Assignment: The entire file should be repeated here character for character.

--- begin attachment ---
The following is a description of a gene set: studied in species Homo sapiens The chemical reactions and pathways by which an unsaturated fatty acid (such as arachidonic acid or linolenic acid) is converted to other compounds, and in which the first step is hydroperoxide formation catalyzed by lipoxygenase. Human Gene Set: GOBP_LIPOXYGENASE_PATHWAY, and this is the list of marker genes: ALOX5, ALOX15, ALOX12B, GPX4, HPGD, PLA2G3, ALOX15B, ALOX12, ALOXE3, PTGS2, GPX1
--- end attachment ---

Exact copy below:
The following is a description of a gene set: studied in species Homo sapiens The chemical reactions and pathways by which an unsaturated fatty acid (such as arachidonic acid or linolenic acid) is converted to other compounds, and in which the first step is hydroperoxide formation catalyzed by lipoxygenase. Human Gene Set: GOBP_LIPOXYGENASE_PATHWAY, and this is the list of marker genes: ALOX5, ALOX15, ALOX12B, GPX4, HPGD, PLA2G3, ALOX15B, ALOX12, ALOXE3, PTGS2, GPX1